The Cabinet Papers banner

Specialist ministers and junior Cabinet posts

Specialist ministers and junior Cabinet posts comprise:

  • Great Offices of State who sit in Cabinet but have few (if any) departmental responsibilities
  • Specialist ministers who have specific technical roles - the law officers, Presidents of Boards or positions similar to Postmaster-General
  • Ministerial positions that do not have the importance of the major Secretaries of State and senior Cabinet posts

Often these posts did not guarantee a seat in the Cabinet, though the political importance of the holder could lead to a seat at the Cabinet table. The following list is not exhaustive but shows how some of the Cabinet posts developed and disappeared over the years.

Minister for Co-ordination of Defence

Created in 1936, this post lasted only four years before being abolished in 1940. It aimed to improve co-operation between the Royal Navy, the Army and the Royal Air Force and co-ordinate the rearmament programmes in operation in the 1930s.

Lord President of the Council

The Lord President of the Council presides over the Privy Council, which is a body of advisors to the monarch. The Privy Council predates formation of the Cabinet, and has taken over many of the earlier roles of the Privy Council and its members. By convention, the Lord President of the Council is a member of the Cabinet.

Lord Privy Seal

The development of Cabinet left the post with little responsibility. The holder often acts as a minister without portfolio (one who does not have departmental responsibilities) and is able to undertake investigations and projects when needed by the Cabinet or Prime Minister. It is probably the earliest recognisable government post. The holder is traditionally a member of the Cabinet. Frequently the post is combined with Leader of the Commons or Leader of the House of Lords.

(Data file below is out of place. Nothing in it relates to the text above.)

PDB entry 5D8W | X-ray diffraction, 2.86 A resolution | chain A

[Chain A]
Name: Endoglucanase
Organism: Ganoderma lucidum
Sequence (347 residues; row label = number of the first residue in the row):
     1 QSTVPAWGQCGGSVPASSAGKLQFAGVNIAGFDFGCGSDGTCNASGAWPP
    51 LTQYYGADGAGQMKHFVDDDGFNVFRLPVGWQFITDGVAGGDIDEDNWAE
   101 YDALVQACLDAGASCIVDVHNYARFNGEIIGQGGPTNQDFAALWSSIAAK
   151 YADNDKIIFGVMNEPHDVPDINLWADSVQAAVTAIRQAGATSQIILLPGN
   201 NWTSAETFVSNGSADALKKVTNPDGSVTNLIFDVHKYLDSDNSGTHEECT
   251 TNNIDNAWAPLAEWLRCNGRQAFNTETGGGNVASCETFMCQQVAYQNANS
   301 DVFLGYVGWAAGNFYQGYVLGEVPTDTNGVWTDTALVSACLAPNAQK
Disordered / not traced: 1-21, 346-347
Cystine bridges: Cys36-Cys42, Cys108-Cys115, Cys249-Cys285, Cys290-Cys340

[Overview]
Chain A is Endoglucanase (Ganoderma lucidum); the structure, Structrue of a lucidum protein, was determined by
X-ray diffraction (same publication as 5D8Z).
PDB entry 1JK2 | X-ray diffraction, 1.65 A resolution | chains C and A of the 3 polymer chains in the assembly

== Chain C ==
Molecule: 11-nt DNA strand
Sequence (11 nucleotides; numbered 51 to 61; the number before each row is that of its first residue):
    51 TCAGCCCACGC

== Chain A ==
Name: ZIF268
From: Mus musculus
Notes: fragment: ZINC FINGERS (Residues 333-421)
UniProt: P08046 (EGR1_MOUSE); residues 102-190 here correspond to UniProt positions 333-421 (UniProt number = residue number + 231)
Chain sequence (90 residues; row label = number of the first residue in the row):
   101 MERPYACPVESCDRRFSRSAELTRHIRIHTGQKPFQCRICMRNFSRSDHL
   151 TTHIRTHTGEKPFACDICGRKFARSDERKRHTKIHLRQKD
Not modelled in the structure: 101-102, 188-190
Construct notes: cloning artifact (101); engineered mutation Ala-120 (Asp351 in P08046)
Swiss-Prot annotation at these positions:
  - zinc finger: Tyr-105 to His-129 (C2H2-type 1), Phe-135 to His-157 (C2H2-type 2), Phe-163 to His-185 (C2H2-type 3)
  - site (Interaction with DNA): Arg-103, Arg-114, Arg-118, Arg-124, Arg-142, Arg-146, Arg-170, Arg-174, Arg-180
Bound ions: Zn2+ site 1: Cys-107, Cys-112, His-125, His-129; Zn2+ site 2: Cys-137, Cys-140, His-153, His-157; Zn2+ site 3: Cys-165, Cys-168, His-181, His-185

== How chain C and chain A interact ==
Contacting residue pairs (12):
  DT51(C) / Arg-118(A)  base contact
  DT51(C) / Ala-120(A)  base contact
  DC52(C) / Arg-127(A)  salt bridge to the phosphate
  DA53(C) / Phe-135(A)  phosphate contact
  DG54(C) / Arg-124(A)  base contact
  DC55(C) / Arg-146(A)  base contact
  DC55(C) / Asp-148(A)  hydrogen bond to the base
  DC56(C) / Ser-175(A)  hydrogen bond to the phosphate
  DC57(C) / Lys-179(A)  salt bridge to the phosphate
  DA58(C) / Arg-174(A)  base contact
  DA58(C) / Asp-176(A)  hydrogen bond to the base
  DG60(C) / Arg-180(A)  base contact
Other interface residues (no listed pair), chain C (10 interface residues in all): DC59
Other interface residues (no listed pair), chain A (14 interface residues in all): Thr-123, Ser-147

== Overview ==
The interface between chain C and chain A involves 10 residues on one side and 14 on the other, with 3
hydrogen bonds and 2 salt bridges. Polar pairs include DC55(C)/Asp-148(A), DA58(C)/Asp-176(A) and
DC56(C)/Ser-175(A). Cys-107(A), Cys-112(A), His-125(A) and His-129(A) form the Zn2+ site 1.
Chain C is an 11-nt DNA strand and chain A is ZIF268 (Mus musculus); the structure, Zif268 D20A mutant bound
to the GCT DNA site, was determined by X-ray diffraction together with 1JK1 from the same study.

Lord Chancellor

The Lord Chancellor has performed a number of roles; the speaker for the House of Lords, the head of the judiciary, head of his department (the Lord Chancellor's Office 1885-1971, Lord Chancellor's Department 1971-2003) as well as various functions regarding the Church of England. This extremely old government position dates back to possibly earlier, but at than 1066 and used to be held by a member of the church. By custom the Lord Chancellor is a Cabinet post.

President of the Local Government Board

This post was responsible for overseeing the activities of local authorities and the services they and the government provided for the relief of poverty. This position was introduced in 1871 and was abolished in 1919 when the responsibilities were transferred to the newly established Minister of Health.

Minister of Health

The Minister of Health was responsible for health and social security policy during the interwar period and the Second World War. The post was created as part of the 1919 reconstruction of the Local Government Board. The establishment of the National Health Service in 1945 vastly added to the power, prestige and importance of this Cabinet position. In 1968 it was amalgamated with social services to form the post of Secretary of State for Social Services. The two areas were de-merged in 1988 and a separate Secretary of State for Health position established.

Chancellor of the Duchy of Lancaster

The post was a junior Cabinet position, evolving into a minister without portfolio post (when in Cabinet) as a professional deputy running the estate of the Duchy of Lancaster. Policy matters delegated to the Chancellor of the Duchy of Lancaster usually fall outside the expertise of the existing departmental structure.

Chief Secretary to the Treasury